It seems pretty natural to hold on to what we need. That way we’re sure that we have it. And if we don’t already have what we need, we pursue it. Because why wouldn’t we? The result of this breeds a lot of worry and not a lot of faith.

Jesus says in Luke 12:6-7 (NLT), “What is the price of five sparrows – two copper coins? Yet God does not forget a single one of them. And the very hairs on your head are all numbered. So don’t be afraid; you are more valuable to God than a whole flock of sparrows.”

I’m not telling you to stop doing what you need to do to survive. I’m telling you to let go of that worry because God can and will provide. Jesus tells us not to worry about what we need because God loves us and looks after us if we pursue God first (Matthew 6:25-34).

1 John 4:16-18 (NLT) tells us, “We know how much God loves us, and we have put our trust in his love. God is love, and all who live in love live in God, and God lives in them. And as we live in God, our love grows more perfect. So we will not be afraid on the day of judgment, but we can face him with confidence because we live like Jesus here in this world. Such love has no fear, because perfect love expels all fear. If we are afraid, it is for fear of punishment, and this shows that we have not fully experienced his perfect love.”

John identifies our ultimate fear here as failing God to the point of punishment and maybe even eternal punishment due to living without love.

But what does this have to do with tangible or everyday fears in our real, current lives? My biggest fear is clowns, and I mean that. Nothing fills me with terror like the thought (heaven forbid I ever see the sight) of a clown adorned for a child’s party with any kid of weapon. What does that have to do with what John’s writing about?

Let’s look at the components of what helps us overcome our ultimate fear as identified by John. As followers of God, we are so filled with the pure and powerful love of His that, one, our love grows deeper and more perfect to the point that, two, we live like Jesus.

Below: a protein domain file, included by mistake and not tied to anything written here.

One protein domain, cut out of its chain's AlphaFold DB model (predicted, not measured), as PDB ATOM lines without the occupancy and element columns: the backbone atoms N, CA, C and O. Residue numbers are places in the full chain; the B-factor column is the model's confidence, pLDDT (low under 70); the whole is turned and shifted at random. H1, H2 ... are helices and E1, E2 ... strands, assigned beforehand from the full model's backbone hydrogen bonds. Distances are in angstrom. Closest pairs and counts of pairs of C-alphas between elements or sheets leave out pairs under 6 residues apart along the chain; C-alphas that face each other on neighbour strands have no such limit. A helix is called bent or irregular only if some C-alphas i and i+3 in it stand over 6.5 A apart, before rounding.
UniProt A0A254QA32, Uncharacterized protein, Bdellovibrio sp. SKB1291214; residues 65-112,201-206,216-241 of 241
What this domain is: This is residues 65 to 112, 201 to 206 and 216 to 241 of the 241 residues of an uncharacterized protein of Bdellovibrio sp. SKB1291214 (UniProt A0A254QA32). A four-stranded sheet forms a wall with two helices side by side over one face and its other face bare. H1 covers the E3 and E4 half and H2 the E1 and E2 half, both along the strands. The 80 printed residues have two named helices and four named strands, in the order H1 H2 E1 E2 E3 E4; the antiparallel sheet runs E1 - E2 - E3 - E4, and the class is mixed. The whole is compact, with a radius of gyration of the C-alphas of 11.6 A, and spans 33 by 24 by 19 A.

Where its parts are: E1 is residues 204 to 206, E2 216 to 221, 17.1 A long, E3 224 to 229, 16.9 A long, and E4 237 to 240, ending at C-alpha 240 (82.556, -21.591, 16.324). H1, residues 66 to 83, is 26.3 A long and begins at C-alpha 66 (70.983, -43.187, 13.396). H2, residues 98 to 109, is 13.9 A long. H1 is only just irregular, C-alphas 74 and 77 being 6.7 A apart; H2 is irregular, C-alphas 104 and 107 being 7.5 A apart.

The life of Jesus is marked by many human qualities, but fear is not one of them. Jesus got angry, He did things He didn’t want to do, He cried, and He was sassy, but He was not once afraid. He was filled with a perfect, empowering love. Why should He have been afraid? He had the strongest connection and relationship with the Creator. The angels could’ve been by His side as soon as He spoke the word for them to come.

This is the life, love, and confidence we can have through God. It strengthens us to the point that we fear nothing. We don’t fear failure or heights or spiders or axe-wielding clowns because when we face such things, we do so with the love and power of God.

Lastly, I think we can all understand wanting to be in control. If I do something, I know it’s getting done. It’s simpler. We then don’t have to depend on others and be let down. It may get messy, it may not be easy, but it’s worth it.

But is it? My hands are known for being incapable while God’s are masterful. My record is spotty, and God’s is immaculate. The plan I once had for my life was vastly different that the one God had for me, and I can say with total honesty that I’m glad my life didn’t turn out as I had once wanted.

Still, I sometimes try to grab the reigns. I try to make my problem less problematic before I give it to God. But God can handle any and all of my issues, no matter how big and bad they are. What does it say about my faith in Him that He’s my last resort and not my first choice? Not much.

These are the things we carry. These are the things we should let go of and let God take care of. Holding on to these things does nothing more than hold us back. Freedom in God means living with open hands. We shouldn’t be bound by our comfort, worry for our needs, fear, or desire for control. Unshackled people with open hands are more ready to give and receive blessings, to do for God while He does for them, to be who He needs them to be. And we should be such people.

By Carrie Prevette